Disciplinary changes bring back hours

Oct 20th, 2017 | By | Category: Faculty News, South Kent Community, Student News

By Mohammed Al-Shatti, Staff Reporter

Students were surveyed to see if they were making it to first period classes on Tuesday and Thursday. CdNN graphic

Students returned to campus this year to face a new disciplinary system that incorporates working off hours for missing certain commitments.

Any student who missed a chapel or assembly will have to end up working one hour for each commitment they’ve missed, whether it’s doing dishwash or working with Mr. Chavka at 6:30 in the morning. Some students say that it’s too much work. However, the faculty thinks that it’s the right disciplinary requirement.

Students were surveyed to see what commitments were being missed or if students were tardy to class.

A committee of 12 faculty members met over the summer to discuss the disciplinary system at South Kent. They examined the students’ efforts to make their commitments. They needed to figure out a way in which they could make the students attend what they were supposed to be attending. The faculty concluded that the school should return to an earlier disciplinary system. Previously, SKS had a system in which students would have to work off hours. Now, if a student doesn’t make it to chapel or assembly, he will be assigned an hour.  If a student fails to work off the hours in a week, it will turn into points that could not be worked off.

“A while back we did have hours and points and at some point in the last couple of years it morphed into just points, which wasn’t really working. That’s why we went back to this system,” said Mr. Chavka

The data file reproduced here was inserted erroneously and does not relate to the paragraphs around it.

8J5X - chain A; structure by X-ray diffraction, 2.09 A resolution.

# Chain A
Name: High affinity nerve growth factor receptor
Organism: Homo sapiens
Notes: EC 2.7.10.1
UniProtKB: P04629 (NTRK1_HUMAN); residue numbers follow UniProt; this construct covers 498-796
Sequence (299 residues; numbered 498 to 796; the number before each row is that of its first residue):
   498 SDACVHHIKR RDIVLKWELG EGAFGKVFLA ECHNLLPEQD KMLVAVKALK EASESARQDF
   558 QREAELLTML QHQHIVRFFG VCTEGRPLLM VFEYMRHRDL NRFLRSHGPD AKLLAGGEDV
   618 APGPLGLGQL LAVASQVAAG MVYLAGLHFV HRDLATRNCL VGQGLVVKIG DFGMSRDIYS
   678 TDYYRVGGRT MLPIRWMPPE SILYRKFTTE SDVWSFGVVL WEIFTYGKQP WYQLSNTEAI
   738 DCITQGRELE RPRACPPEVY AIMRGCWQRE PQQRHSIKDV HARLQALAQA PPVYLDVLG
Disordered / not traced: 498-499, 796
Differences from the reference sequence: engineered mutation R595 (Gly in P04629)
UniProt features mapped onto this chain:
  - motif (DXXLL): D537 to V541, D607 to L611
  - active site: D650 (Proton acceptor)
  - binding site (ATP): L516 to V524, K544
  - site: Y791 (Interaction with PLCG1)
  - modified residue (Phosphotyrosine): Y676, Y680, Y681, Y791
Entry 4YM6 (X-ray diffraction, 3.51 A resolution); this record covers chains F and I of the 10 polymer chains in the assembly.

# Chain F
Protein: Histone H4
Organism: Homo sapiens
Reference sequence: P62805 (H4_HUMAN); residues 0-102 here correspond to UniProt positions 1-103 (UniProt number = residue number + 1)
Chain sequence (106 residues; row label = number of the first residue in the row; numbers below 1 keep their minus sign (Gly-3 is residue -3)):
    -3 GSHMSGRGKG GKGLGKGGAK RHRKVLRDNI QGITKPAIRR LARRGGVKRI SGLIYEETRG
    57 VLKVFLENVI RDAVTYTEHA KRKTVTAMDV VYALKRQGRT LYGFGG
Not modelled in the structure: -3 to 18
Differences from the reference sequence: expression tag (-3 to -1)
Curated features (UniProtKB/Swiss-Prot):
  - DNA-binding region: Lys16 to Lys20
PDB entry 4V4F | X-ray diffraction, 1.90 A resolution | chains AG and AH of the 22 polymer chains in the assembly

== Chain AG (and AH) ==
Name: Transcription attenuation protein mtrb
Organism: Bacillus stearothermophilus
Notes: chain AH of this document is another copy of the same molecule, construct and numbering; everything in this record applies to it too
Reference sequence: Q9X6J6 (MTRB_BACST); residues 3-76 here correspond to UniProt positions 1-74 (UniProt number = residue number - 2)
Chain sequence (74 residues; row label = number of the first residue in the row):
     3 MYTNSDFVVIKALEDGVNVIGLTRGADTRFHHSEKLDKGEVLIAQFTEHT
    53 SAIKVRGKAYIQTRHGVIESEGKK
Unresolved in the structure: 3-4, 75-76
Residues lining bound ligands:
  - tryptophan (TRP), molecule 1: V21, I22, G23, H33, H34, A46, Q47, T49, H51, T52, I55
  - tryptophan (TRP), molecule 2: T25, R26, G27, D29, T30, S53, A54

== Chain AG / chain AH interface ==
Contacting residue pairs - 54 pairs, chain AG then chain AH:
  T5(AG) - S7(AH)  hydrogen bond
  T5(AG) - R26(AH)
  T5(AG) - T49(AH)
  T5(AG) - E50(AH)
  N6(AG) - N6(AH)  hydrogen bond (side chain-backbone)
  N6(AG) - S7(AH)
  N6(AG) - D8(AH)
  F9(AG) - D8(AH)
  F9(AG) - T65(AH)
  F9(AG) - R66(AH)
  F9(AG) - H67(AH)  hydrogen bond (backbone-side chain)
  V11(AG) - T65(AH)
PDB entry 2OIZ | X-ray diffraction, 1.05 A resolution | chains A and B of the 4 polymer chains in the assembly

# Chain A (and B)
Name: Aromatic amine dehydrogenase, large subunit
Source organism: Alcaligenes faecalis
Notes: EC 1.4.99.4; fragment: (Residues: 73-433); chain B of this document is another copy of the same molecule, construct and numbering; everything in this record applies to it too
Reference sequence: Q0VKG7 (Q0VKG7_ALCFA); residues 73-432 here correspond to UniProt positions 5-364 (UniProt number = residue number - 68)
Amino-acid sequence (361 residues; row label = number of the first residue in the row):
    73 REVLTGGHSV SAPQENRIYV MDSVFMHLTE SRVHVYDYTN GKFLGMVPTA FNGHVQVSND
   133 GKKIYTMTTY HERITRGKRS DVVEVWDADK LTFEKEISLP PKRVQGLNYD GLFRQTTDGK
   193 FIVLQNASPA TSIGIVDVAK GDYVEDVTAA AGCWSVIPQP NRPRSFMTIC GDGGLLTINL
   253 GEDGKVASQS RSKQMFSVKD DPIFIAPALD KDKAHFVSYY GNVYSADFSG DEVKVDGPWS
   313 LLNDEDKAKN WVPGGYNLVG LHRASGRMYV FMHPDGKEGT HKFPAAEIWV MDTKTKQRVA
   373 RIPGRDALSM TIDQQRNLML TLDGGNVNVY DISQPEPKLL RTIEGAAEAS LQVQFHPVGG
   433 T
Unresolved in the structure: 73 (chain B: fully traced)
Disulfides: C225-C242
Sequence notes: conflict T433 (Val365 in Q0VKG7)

Students have expressed confusion and don’t all agree with the new system. They don’t understand why one point is now worth a whole hour’s worth of work. One of the prefects, Faisal Al Muttawa said the faculty decided this on their own.

“The prefects were not involved in this change,” said Faisal. “I had no idea. We found out when all the students found out.”

He thinks that there might not be as many jobs needed for students to work off that hour.

“I personally do think an hour for a point is a little too much,” said Faisal. “So I think it would’ve made more sense to have a half hour for one point. I kinda do think it’s too much, but at the same time it kinda makes sense.”

The school’s Community Handbook lists the difference between points and hours.

“Students who violate accountability rules can expect to receive disciplinary hours. Hours are intended to be worked off during the week or weekends at designated times, supervised by a faculty member or senior prefect. Hours that are not worked off in a timely manner will be converted into points and be added to a student’s point total.”

The following is list of possible Accountability Offenses:

Unexcused Absence: (Assembly, Chapel, Form Meeting, Formal Dinner and/or mandatory meals)

Digital Citizenship Violation

Dorm Violation

Dress Code Violation

Late to Dorm Check-In

Late to Class, Meals or Sports

Study Hall Violation

Up After Lights-Out

Failure to Abide by Travel Plans

Violation of language policy

“Students who violate procedural rules will receive points and possible hours.  Points for the violation of procedural rules may not be worked off and will be added to a student’s point total,” according to the handbook.

Campus Sign-In / Sign-Out Violation

Disrupting Learning Environment

Guest / Visitor Violation


Living Outside Spirit of Community

Out After Hours

Tobacco Violation

Unexcused Absence – Class or Mandatory Appointment

Unexcused Absence Athletics – Practice and Games

Unexcused Absence – Community Event

Violation of Language Policy

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